[1] Julienne Corboz, Andrew Gibbs, and Rachel Jekews, “Bacha Posh in Afghanistan: Factors Associated with Raising a Girl as a Boy,” Culture, Health & Sexuality, (June 17, 2019), 2.

[2] Ibid, 4.

[3] Ibid,5.

[4] Ibid, 1.

[5] Ibid.

[6] Ibid, 13.

[7] Ibid, 4.

[8] Mary Anne Franks, “How to Feel Like a Woman, or Why Punishment Is a Drag,” UCLA Law Review, 575-577

[9] Ibid, 61.

[10] Ibid, 576.

[11] Ibid.

[12] Ibid.

Research Interests

“To every girl who figured she could run faster, or climb higher, in pants”[1]

Last week, I was struck while reading the beginning of the Craft of Research. I was fascinated when reading how, “no place is more filled with imagined voices than a library…when you read…you silently converse with its writers—and through them with everyone else they have read.” The authors of the Craft of Research go on to explain how, “every time you go to a written source for information, you join a conversation between writers and readers that began more than five thousand years ago.” However, the authors remind us that “the research you see walking these sites is only part of the story.”[2]

When I first heard about the Olson Scholars program, I applied due to my yearning desire to participate in the conversations around me and furthermore, go on to add my own voice to the story. However, I have also been constantly questioning voices participating in the conversation and the story being told.

Through the Olson Scholars program and beyond, I want to understand “Whose voices I am hearing and accepting as truth? Why some voices louder than others?” and “How do these voices impact the way I view the world and those around me?” Specifically, I want to understand the role Identity, Gender, Race, Culture, and Class play in the crucial puzzle of who gets to a voice in the conversation of International Relations and whose story is told.[3]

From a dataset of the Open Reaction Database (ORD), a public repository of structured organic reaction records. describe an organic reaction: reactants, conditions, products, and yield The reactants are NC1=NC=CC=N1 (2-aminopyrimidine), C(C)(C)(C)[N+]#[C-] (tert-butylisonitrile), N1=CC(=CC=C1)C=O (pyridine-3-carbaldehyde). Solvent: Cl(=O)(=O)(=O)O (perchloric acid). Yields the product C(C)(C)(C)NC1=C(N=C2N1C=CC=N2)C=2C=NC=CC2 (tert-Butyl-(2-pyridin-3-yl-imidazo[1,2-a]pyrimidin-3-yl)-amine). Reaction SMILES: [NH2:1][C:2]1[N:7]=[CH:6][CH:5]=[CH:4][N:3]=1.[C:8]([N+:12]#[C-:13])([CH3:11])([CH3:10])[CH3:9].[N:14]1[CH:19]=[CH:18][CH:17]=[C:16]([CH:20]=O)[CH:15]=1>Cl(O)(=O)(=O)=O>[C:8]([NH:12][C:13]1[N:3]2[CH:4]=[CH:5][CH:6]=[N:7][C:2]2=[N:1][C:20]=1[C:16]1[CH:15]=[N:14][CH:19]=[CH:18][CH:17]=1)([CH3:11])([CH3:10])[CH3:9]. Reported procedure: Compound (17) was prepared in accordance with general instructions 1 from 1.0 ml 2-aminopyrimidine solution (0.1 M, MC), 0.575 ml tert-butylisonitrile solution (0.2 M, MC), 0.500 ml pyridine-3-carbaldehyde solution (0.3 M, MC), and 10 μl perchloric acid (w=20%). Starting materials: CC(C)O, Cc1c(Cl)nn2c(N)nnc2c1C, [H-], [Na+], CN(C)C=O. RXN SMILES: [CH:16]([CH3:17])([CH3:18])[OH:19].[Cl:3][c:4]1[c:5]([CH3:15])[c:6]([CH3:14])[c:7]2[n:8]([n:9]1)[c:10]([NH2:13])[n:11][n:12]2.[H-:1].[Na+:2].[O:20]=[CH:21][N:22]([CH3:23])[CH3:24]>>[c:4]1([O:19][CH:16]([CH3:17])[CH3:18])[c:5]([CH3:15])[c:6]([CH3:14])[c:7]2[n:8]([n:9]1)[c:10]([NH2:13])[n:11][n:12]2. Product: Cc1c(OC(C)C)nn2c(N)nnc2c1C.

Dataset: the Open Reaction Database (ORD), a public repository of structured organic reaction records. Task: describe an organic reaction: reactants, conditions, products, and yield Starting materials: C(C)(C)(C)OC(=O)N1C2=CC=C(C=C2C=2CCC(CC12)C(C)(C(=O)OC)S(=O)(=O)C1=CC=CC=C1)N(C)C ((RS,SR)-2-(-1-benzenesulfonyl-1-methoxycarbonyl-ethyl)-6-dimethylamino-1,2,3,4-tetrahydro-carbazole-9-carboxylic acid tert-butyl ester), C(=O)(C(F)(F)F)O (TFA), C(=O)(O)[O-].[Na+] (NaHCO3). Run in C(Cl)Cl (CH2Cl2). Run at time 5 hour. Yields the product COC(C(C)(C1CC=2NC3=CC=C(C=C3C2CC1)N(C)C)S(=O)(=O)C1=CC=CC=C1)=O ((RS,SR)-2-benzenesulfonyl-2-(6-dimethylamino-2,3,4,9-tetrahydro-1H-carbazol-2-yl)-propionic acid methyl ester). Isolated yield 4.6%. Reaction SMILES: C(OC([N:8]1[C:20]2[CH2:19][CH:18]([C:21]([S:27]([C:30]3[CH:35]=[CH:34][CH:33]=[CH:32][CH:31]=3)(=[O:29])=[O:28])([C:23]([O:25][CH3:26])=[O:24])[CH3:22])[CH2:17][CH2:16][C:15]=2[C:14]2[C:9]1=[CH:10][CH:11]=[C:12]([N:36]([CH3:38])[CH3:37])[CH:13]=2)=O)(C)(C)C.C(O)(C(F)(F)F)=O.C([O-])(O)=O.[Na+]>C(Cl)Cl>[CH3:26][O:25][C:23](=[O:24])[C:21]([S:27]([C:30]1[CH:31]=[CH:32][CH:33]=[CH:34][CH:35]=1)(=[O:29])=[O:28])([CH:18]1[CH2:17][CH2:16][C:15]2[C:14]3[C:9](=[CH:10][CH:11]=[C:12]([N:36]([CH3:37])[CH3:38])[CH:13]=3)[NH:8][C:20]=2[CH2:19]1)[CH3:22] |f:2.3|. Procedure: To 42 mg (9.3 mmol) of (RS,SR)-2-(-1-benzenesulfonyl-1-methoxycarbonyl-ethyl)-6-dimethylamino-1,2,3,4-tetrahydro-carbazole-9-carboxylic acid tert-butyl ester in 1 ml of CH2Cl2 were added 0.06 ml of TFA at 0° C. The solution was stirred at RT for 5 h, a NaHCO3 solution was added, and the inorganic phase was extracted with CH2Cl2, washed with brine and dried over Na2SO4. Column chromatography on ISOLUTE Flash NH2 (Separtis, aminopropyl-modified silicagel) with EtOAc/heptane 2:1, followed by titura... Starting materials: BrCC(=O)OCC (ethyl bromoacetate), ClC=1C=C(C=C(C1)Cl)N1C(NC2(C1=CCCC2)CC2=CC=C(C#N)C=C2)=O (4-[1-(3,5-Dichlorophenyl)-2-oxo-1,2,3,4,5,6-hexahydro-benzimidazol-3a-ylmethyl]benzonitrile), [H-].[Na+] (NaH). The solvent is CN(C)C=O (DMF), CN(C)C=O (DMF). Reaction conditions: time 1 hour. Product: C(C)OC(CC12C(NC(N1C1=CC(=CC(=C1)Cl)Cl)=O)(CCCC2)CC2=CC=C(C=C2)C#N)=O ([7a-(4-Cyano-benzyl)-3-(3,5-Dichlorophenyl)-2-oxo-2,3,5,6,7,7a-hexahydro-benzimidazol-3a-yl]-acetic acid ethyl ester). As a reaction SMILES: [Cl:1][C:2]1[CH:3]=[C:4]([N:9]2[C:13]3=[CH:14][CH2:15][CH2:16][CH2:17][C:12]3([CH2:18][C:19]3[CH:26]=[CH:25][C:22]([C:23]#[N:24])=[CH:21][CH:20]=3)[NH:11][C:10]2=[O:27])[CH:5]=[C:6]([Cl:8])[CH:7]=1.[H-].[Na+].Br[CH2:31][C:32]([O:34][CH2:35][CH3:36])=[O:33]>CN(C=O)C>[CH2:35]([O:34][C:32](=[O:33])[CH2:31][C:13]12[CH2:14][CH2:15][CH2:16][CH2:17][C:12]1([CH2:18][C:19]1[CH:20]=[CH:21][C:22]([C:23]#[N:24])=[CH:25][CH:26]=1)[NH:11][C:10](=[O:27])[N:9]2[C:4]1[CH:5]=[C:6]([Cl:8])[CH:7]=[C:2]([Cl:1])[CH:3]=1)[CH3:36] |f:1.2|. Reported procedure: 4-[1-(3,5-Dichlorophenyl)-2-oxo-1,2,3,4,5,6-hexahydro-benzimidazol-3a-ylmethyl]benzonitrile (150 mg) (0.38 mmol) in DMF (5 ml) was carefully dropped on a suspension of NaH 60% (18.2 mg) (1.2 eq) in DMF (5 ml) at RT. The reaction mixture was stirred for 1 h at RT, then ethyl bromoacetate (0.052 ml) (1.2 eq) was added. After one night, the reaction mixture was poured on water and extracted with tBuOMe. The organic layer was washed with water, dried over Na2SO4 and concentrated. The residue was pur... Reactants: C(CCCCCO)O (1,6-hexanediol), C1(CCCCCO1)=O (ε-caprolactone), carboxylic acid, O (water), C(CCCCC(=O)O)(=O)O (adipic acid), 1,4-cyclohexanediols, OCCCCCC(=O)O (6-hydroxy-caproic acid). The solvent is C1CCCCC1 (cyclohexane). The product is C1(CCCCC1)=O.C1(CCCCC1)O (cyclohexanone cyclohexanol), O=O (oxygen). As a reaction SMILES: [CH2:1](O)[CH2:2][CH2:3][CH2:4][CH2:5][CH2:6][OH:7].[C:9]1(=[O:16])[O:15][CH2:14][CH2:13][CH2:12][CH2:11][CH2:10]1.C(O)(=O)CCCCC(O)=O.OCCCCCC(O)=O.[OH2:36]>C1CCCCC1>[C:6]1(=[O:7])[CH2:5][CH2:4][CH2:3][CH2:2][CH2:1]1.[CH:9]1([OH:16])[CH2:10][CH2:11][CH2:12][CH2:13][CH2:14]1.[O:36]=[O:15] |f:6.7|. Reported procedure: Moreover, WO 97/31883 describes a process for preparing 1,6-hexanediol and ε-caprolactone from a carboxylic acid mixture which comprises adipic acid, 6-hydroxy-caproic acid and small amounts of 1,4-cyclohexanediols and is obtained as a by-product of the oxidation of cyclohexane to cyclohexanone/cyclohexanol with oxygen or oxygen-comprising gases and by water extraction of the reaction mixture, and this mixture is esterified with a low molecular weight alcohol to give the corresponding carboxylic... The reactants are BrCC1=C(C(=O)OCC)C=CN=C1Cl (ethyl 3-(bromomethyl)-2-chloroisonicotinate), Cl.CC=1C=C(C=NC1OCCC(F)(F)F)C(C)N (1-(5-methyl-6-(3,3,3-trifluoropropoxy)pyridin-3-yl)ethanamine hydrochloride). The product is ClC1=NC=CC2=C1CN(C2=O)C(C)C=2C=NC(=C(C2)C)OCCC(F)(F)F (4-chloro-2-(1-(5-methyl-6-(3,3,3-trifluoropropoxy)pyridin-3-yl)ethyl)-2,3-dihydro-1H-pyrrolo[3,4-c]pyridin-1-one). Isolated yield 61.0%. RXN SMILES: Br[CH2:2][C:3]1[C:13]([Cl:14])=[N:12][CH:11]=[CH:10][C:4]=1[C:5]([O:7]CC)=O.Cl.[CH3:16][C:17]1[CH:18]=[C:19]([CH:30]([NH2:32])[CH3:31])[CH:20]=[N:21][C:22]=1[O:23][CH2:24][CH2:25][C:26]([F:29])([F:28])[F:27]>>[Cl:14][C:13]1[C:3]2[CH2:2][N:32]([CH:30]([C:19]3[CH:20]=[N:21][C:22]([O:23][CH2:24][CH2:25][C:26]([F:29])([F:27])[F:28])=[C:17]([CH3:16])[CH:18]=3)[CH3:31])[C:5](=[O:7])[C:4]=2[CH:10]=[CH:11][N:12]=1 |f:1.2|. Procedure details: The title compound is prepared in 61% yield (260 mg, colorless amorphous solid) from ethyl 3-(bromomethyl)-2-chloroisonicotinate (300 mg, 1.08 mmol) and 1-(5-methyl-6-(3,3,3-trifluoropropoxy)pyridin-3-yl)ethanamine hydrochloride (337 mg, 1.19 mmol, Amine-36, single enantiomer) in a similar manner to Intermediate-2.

However, I feel as though there might be an interesting way to look for a piece to this puzzle.

During “World Politics”, I became incredibly curious when reading about the characteristics International Relations Scholars J. Ann Tickner and Laura Sjoberg described as “masculine” versus “feminine”.[4] Specifically, I was interested how in class, we discussed how those who possess masculine traits are allowed a voice and a place in the public sphere, while those who possess feminine traits are silenced and hidden in private. While feminine traits are stereotypically associated with women and masculine traits are stereotypically associated with men, I became curious about whether the possession of those traits, regardless of gender, play a role in who is given a voice or silenced.

This thought-provoking conversation about masculinity and femininity reminded me of a book I came across during High School by an investigative journalist named Jenny Nordberg called, The Underground Girls of Kabul: In Search of a Hidden Resistance in Afghanistan. Nordberg’s book sheds light on Afghanistan’s decades long practice of the Bacha Posh. Bacha Posh, which literally translates to “Girls Dressed as Boys,” is a practice wherein families are “secretly” permitted to turn their daughters in to sons, while authorities turn a blind eye. The practice has allowed young girls to participate in the public sphere and enjoy rights and freedoms otherwise reserved for boys and men. Additionally the practice has been utilized as a means of security. However, when a Bacha Posh reaches puberty, she is forced to live her life again as a girl and return to the private sphere.[5]

Throughout the year, I hope to explore the practice of the Bacha Posh and understand if and how masculinity is utilized by women as a means of power and/or security.

This practice has risen many questions I have about the Gender IR lens. How does the Gender lens can explain the practice of the Bacha Posh? How is a girl who dresses up as a boy allowed a space in the public sphere even though her family knows she is a girl, but when she turns back into a girl, she is not allowed in that space anymore?  In a world where women are gaining prominence in the in the public sphere, how do masculine and feminine traits play a role in regard to who is given a voice versus who remains silenced?  Most importantly, how does the practice help us understand and possibly change the way we look through the Gender IR lens?

[1] Jenny Nordberg, The Underground Girls of Kabul: In Search of a Hidden Resistance in Afghanistan. (New York: Broadway Books, 2014).

[2] Wayne C Booth et. al., The Craft of Research, 4th edition. (Chicago: The University of Chicago Press, 2017), 16.

[3] Rhea Tuli, “Rhea Tuli Olson Scholars Application”, (American University, 2019).

[4] J. Ann Tickner, Laura Sjoberg. “Feminism” in International Relations Theories: Discipline and Diversity, 4th edition. (Oxford: Oxford University Press, 2016)

[5] Nordberg